Mark Dvoretsky is the best chess instructor in the world. There is, perhaps, no-one that has spent as much time analyzing and disassembling the greatest games of all time as Mark. His Endgame Manual is one of the most comprehensive works ever put together on the chess endgame.
The good news? It’s super accessible and it’s a great book to have in your first months of learning the game as well as when you’re making that last push to grandmaster status. Dvoretsky layers wisdom on wisdom here and each time you return to the book, you will learn something new.
The first edition was published back in 2003 and it was immediately hailed as a masterpiece in the chess world. It has several recommendations from grandmasters and Artur Yusupov, the Russian Grandmaster, wrote the original foreword.
If you want to make sure that your games end in the best way possible then there’s really no better investment you can make than a copy of Dvoretsky’s Endgame Manual.
You can find Dvoretsky’s Endgame Manual by Mark Dvoretsky on Amazon here.
The Life and Games of Mikhail Tal by Mikhail Tal
Possibly, the greatest chess autobiography of all time Mikhail Tal’s “The Life and Games of Mikhail Tal” is a tour de force journey from the first game to the world championship and beyond. Many would say that Tal was the finest attacking player in the history of the world championships and those who like to put an aggressive edge on their chess, this might be the perfect first stop.
Tal was fond of constantly sacrificing material in order to gain a series of advantages that would eventually allow him to overwhelm his competition. In this book you can examine his thought processes and see exactly what made him an all-time great.
The story is accompanied by a breakdown of 100 of his greatest games complete with a detailed analysis of each. Tal is frank and honest about his strengths and his weaknesses and there’s a lot more balance on display than you might expect.
The journey to grandmaster might just be impossible if you don’t familiarize yourself with this work.
You can find The Life and Games of Mikhail Tal by Mikhail Tal on Amazon here.
Positional Decision Making In Chess By Boris Gelfland
By far the most expensive text that we recommend, this is the sort of book that you invest in when you know that you’re going to make the leap to grandmaster in the next 2-3 years, it’s not that it won’t be valuable earlier in your chess playing career but it’s not really designed for that time in your game either.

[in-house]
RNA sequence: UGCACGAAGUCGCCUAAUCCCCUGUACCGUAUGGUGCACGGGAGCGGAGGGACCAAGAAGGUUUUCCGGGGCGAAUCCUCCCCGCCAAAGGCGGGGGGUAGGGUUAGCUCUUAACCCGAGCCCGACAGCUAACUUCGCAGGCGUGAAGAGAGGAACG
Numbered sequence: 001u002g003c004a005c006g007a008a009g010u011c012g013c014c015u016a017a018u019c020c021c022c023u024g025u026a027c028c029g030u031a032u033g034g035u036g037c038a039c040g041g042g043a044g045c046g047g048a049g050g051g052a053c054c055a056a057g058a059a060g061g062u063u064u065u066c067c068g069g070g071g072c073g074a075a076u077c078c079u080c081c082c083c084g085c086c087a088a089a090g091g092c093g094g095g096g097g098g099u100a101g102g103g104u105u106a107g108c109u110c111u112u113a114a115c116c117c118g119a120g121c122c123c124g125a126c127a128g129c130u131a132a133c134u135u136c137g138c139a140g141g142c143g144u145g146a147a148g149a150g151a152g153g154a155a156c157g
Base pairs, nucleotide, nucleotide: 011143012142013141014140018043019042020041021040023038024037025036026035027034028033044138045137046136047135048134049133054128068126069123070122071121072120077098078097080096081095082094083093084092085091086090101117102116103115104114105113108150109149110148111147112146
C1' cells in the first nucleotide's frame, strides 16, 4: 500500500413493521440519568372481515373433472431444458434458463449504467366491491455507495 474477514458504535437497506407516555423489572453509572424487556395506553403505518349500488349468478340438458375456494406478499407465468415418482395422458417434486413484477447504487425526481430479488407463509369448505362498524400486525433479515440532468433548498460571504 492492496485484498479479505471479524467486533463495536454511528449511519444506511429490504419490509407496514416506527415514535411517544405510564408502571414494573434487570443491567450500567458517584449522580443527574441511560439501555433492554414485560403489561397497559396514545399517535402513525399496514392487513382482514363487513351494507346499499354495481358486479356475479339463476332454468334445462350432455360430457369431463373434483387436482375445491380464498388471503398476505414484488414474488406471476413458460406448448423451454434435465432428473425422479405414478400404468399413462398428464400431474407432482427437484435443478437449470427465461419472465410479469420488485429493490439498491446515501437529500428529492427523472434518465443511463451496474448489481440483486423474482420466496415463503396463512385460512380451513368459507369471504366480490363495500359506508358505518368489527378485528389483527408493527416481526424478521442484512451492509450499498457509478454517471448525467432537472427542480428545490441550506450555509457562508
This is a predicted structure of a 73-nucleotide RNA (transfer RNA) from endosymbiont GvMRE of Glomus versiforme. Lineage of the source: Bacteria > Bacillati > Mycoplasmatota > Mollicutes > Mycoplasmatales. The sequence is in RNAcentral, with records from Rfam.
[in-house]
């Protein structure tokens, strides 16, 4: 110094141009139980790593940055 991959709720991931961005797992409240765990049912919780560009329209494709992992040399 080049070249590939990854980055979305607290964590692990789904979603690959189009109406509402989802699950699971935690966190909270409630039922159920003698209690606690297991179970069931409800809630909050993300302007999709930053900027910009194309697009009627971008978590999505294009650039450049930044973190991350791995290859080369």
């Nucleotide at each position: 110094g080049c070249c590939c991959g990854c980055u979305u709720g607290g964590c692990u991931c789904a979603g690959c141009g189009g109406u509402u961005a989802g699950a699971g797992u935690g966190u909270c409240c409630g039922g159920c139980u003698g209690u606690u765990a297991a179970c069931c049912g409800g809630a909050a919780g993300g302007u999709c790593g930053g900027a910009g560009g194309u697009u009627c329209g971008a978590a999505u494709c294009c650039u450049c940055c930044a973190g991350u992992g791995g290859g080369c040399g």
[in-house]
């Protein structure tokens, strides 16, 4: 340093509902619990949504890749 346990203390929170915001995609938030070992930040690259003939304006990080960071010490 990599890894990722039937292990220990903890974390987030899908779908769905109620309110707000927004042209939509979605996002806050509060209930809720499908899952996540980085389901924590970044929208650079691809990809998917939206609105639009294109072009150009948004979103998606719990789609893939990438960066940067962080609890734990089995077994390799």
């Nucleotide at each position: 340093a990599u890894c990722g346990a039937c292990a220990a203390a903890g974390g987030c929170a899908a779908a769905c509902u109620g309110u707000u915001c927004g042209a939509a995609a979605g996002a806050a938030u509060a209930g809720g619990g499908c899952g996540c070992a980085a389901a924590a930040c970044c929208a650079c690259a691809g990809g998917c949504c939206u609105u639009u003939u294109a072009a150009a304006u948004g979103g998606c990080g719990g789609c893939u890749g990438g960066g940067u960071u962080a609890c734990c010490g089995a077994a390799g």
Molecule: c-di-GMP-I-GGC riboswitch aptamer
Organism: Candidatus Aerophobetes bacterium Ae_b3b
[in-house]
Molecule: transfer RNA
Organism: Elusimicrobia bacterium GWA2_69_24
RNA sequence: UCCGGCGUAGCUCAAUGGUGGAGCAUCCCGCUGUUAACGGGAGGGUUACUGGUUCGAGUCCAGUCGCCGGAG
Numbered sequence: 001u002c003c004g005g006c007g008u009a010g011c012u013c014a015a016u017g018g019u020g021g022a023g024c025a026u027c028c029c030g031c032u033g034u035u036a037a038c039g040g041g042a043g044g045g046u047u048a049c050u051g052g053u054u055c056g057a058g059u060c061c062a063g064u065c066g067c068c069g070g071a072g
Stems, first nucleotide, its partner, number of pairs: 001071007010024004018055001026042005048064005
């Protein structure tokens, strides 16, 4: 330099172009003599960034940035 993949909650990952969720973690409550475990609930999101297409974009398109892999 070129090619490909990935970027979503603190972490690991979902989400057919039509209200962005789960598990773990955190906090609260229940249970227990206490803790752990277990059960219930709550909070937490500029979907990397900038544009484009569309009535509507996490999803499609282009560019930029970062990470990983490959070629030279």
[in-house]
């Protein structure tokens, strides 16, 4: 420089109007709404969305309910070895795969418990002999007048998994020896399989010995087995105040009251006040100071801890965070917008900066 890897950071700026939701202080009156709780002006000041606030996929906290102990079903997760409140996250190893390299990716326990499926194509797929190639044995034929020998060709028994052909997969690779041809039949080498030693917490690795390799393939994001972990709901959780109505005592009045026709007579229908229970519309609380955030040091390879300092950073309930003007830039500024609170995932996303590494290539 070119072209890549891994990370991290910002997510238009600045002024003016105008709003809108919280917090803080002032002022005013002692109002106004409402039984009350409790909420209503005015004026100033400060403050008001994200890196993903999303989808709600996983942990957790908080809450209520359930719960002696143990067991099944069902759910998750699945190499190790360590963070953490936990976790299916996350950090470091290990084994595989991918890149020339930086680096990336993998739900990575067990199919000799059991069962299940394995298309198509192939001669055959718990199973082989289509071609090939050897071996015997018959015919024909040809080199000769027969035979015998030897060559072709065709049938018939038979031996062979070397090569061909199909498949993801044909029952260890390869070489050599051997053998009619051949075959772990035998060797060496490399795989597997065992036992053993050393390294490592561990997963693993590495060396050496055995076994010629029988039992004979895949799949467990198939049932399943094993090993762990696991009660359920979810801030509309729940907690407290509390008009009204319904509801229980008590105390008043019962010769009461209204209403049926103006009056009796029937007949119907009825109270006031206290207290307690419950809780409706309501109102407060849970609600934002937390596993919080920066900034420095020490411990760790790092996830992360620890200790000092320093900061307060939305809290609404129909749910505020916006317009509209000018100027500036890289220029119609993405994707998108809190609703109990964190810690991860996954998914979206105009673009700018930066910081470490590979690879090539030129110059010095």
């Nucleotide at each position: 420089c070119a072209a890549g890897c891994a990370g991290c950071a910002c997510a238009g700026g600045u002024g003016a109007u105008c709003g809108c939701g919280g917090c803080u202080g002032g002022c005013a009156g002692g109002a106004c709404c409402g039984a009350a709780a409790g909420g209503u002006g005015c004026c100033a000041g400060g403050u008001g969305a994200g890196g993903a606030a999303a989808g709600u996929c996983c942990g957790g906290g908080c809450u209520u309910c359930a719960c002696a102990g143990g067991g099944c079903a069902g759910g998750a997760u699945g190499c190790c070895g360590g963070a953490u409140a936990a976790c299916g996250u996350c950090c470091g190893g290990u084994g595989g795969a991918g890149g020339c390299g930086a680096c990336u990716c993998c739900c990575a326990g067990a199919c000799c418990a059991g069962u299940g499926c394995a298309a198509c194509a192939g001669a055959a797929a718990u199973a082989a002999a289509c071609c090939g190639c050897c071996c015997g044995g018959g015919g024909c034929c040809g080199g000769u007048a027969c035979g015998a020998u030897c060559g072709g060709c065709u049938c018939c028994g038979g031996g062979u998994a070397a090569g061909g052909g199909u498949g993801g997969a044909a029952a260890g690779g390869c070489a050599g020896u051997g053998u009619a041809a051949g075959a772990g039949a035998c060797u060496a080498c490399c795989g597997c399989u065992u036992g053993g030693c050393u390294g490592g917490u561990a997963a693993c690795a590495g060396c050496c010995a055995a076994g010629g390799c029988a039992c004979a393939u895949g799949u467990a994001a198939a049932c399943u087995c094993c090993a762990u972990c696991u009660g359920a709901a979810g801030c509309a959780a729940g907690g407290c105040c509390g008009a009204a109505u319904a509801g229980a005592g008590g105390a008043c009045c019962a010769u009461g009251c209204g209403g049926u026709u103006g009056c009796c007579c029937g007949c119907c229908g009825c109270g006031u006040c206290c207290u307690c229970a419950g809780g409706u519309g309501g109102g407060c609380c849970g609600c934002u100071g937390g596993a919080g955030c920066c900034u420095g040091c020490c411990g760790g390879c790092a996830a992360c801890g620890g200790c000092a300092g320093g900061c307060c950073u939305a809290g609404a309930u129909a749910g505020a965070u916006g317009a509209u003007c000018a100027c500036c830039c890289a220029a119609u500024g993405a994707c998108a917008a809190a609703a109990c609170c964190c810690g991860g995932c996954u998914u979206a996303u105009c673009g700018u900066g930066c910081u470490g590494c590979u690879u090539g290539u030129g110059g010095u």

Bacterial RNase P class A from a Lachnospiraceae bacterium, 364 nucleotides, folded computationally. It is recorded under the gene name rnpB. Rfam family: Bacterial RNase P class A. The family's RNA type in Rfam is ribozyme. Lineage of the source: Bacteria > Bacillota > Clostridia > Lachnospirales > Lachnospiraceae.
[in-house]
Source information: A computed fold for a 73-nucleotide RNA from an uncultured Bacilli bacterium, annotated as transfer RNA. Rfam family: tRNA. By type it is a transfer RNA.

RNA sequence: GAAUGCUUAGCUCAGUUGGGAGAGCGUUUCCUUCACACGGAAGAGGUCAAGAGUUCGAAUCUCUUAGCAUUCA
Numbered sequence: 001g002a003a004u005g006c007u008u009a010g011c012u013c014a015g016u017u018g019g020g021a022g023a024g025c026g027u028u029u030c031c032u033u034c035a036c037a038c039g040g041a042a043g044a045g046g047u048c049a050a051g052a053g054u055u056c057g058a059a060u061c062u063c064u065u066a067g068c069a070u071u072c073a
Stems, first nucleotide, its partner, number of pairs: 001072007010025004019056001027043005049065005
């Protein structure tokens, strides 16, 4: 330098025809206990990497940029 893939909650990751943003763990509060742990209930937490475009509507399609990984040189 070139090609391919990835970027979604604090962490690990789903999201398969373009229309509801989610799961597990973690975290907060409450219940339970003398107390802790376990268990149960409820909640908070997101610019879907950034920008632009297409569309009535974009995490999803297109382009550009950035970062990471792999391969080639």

There are only 5 chapters in this book – a tribute to the Gelfland’s hero Akiba Rubenstein, “the squeeze”, the “space advantage”, and how to transform pawn structures culminating with how to transform advantages.
We were worried that when we picked this up that it would an overwhelming deluge of complex information but it’s actually very accessible. There’ s no moment when the author tries to drown you in detail or makes you work through similar positions over and over again – he clearly feels you can take that on once you’re done with the book.
Many of the games he references are his own against the modern elites of Carlsen, Anand, Gricshuk, etc. his insight and honesty are outstanding. This is a book that will truly pave the way to chess greatness.
You can find Positional Decision Making In Chess By Boris Gelfland on Amazon here.
The best chess books to become a grandmaster should give you plenty of inspiration on your way to better and better chess. Even if you don’t intend to take your game to the next level the Kasparov, Fischer and Tal books are great reads that ought to help you while away a slow Sunday without dragging you down.
The others are essential theory components of a grandmaster’s game and while they can be explored by players of any ability, you might want to leave them until your FIDE ranking is heading towards 2,000 at least. All great chess players study the game and these are the materials that have helped many grandmasters in the past.